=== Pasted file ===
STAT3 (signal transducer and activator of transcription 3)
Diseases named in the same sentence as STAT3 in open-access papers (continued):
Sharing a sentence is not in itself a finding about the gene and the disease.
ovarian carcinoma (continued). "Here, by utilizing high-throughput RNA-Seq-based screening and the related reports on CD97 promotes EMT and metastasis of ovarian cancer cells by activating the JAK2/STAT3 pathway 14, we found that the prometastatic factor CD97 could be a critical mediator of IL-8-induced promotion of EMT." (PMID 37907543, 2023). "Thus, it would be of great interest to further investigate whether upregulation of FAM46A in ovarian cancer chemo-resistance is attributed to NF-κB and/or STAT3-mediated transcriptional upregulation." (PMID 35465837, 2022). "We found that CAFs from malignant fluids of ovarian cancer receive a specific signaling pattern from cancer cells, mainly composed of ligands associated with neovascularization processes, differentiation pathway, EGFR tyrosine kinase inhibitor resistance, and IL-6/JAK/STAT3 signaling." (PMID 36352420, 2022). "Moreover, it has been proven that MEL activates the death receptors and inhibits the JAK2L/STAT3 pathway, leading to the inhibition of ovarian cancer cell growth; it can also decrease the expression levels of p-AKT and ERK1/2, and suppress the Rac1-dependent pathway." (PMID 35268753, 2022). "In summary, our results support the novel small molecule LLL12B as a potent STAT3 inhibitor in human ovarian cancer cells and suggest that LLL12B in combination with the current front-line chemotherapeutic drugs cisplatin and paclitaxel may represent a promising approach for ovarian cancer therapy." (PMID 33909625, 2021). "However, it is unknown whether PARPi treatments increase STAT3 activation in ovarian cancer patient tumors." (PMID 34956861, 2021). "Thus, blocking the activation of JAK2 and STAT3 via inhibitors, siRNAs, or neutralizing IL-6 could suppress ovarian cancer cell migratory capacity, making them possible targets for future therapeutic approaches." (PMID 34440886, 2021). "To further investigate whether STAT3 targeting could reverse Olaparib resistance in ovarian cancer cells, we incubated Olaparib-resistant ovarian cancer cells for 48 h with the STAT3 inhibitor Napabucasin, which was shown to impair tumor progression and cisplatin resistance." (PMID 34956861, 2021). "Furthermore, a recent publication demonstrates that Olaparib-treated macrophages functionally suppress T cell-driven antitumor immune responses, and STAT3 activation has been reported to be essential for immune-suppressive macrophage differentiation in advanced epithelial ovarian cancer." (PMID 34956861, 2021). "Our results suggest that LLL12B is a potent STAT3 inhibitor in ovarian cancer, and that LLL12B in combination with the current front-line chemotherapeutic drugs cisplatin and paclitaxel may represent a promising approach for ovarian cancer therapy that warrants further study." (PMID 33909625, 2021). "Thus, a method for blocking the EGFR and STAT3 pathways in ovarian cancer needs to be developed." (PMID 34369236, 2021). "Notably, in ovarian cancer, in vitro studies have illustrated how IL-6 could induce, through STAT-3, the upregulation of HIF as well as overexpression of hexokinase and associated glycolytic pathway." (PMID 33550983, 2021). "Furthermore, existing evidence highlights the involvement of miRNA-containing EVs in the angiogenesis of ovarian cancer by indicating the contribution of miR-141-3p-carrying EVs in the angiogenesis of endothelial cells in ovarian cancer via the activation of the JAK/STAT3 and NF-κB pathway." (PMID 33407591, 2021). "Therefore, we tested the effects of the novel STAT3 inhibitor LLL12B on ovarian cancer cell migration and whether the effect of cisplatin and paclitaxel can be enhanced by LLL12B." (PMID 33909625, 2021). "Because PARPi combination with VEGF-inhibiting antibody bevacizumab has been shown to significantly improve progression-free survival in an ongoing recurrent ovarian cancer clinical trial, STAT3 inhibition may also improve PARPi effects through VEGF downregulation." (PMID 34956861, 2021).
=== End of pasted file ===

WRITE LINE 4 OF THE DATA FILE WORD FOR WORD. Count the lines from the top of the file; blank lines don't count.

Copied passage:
ovarian carcinoma (continued). "Here, by utilizing high-throughput RNA-Seq-based screening and the related reports on CD97 promotes EMT and metastasis of ovarian cancer cells by activating the JAK2/STAT3 pathway 14, we found that the prometastatic factor CD97 could be a critical mediator of IL-8-induced promotion of EMT." (PMID 37907543, 2023). "Thus, it would be of great interest to further investigate whether upregulation of FAM46A in ovarian cancer chemo-resistance is attributed to NF-κB and/or STAT3-mediated transcriptional upregulation." (PMID 35465837, 2022). "We found that CAFs from malignant fluids of ovarian cancer receive a specific signaling pattern from cancer cells, mainly composed of ligands associated with neovascularization processes, differentiation pathway, EGFR tyrosine kinase inhibitor resistance, and IL-6/JAK/STAT3 signaling." (PMID 36352420, 2022). "Moreover, it has been proven that MEL activates the death receptors and inhibits the JAK2L/STAT3 pathway, leading to the inhibition of ovarian cancer cell growth; it can also decrease the expression levels of p-AKT and ERK1/2, and suppress the Rac1-dependent pathway." (PMID 35268753, 2022). "In summary, our results support the novel small molecule LLL12B as a potent STAT3 inhibitor in human ovarian cancer cells and suggest that LLL12B in combination with the current front-line chemotherapeutic drugs cisplatin and paclitaxel may represent a promising approach for ovarian cancer therapy." (PMID 33909625, 2021). "However, it is unknown whether PARPi treatments increase STAT3 activation in ovarian cancer patient tumors." (PMID 34956861, 2021). "Thus, blocking the activation of JAK2 and STAT3 via inhibitors, siRNAs, or neutralizing IL-6 could suppress ovarian cancer cell migratory capacity, making them possible targets for future therapeutic approaches." (PMID 34440886, 2021). "To further investigate whether STAT3 targeting could reverse Olaparib resistance in ovarian cancer cells, we incubated Olaparib-resistant ovarian cancer cells for 48 h with the STAT3 inhibitor Napabucasin, which was shown to impair tumor progression and cisplatin resistance." (PMID 34956861, 2021). "Furthermore, a recent publication demonstrates that Olaparib-treated macrophages functionally suppress T cell-driven antitumor immune responses, and STAT3 activation has been reported to be essential for immune-suppressive macrophage differentiation in advanced epithelial ovarian cancer." (PMID 34956861, 2021). "Our results suggest that LLL12B is a potent STAT3 inhibitor in ovarian cancer, and that LLL12B in combination with the current front-line chemotherapeutic drugs cisplatin and paclitaxel may represent a promising approach for ovarian cancer therapy that warrants further study." (PMID 33909625, 2021). "Thus, a method for blocking the EGFR and STAT3 pathways in ovarian cancer needs to be developed." (PMID 34369236, 2021). "Notably, in ovarian cancer, in vitro studies have illustrated how IL-6 could induce, through STAT-3, the upregulation of HIF as well as overexpression of hexokinase and associated glycolytic pathway." (PMID 33550983, 2021). "Furthermore, existing evidence highlights the involvement of miRNA-containing EVs in the angiogenesis of ovarian cancer by indicating the contribution of miR-141-3p-carrying EVs in the angiogenesis of endothelial cells in ovarian cancer via the activation of the JAK/STAT3 and NF-κB pathway." (PMID 33407591, 2021). "Therefore, we tested the effects of the novel STAT3 inhibitor LLL12B on ovarian cancer cell migration and whether the effect of cisplatin and paclitaxel can be enhanced by LLL12B." (PMID 33909625, 2021). "Because PARPi combination with VEGF-inhibiting antibody bevacizumab has been shown to significantly improve progression-free survival in an ongoing recurrent ovarian cancer clinical trial, STAT3 inhibition may also improve PARPi effects through VEGF downregulation." (PMID 34956861, 2021).